Feel free to read my prior comment replacing "no effect" with "kills very few jobs."

I did use "modest increases," which is as as ambiguous as your usage. So feel free to replace "modest increases" with "increases of the size described by Landsburg in his column," as that's all I meant to convey.

Gradual increase included

I had written (in the comment you were replying to):

Specifically, everyone seems to agree that if the minimum wage were increased by fifty dollars, employment (especially of those whose lack of skills commands low wages) would go down (barring general inflation) - this is regardless of whether the minimum wage is increased all at once, or fifty times one dollar at a time

which covers your scenario of gradual increase. To apply an analogy you mention, the loss of jobs is more like the cooking of the frog than like it jumping out. A minimum wage hike is a price control, and price controls do harm whether or not they are imposed suddenly or gradually. The standard explanation of the harm they cause does not depend on their sudden imposition.

No linear response curve?

A large increase is nothing other than an aggregation of small increases, so if it were generally true that a small increase has no effect, then it would follow by mathematical induction that a large increase has no effect.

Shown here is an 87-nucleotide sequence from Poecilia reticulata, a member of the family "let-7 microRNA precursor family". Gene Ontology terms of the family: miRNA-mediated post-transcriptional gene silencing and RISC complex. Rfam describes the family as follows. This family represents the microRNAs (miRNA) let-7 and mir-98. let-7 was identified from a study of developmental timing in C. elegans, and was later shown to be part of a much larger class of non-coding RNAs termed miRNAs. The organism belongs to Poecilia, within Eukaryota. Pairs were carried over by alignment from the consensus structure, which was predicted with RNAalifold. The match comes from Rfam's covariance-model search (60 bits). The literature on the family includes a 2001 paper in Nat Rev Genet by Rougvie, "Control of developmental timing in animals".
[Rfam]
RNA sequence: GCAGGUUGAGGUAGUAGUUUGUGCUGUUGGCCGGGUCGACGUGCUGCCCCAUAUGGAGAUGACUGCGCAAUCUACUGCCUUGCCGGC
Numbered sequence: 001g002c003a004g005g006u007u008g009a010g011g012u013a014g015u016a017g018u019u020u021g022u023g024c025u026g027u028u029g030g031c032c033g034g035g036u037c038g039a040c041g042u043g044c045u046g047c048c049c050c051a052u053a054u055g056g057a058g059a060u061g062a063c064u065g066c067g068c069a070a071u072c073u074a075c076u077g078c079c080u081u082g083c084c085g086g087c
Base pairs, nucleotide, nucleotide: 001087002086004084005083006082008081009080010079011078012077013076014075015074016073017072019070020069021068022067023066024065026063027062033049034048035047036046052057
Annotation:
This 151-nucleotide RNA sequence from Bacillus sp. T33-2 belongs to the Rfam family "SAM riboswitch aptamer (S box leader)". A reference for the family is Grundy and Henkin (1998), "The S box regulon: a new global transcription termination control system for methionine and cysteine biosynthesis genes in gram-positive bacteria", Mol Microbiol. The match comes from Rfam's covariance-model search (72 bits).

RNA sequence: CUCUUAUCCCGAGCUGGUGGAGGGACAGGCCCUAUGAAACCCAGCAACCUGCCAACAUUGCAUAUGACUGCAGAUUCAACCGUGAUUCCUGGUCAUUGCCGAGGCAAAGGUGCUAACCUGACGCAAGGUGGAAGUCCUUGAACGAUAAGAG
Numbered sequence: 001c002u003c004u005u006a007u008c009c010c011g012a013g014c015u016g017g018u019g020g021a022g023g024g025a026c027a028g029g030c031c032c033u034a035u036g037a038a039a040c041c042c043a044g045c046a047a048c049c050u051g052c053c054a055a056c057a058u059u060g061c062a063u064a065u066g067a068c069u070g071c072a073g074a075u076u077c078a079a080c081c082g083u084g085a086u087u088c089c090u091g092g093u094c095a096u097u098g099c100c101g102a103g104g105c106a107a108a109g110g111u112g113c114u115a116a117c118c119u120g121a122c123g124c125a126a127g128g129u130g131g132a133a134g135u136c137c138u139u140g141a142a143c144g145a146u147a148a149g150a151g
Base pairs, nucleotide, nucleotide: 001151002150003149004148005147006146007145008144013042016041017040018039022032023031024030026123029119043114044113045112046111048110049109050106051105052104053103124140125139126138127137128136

This assumes a linear response curve; unemployment and minimum wage could very well follow something akin to an advertising response cuve (famous for its S-shape), where each incremental advertising dollar spent yields little in sales until the ad budget size reaches a certain threshold (at which point it becomes exponential--past the 2nd threshold, you start seeing diminishing returns). Similarly, minimum wage increases might have little affect on unemployment until they pass some threshold.

It doesn't assume that

This assumes a linear response curve

Actually, it doesn't. Start with the minimum wage at $7, and consider every one-dollar increment, i.e., from 7 to 8, from 8 to 9. To say that it is generally true that a modest increase has no effect on unemployment is to say that for each of $7, $8, $9, etc., a modest increase has no effect on unemployment. If there is no effect from 7 to 8, no effect from 8 to 9, no effect from 9 to 10, and so on, then there is no effect from 7 to 57.

Similarly, minimum wage increases might have little affect on unemployment until they pass some threshold.

Indeed, but if there is a threshold past which a statement is false, then it is not generally true.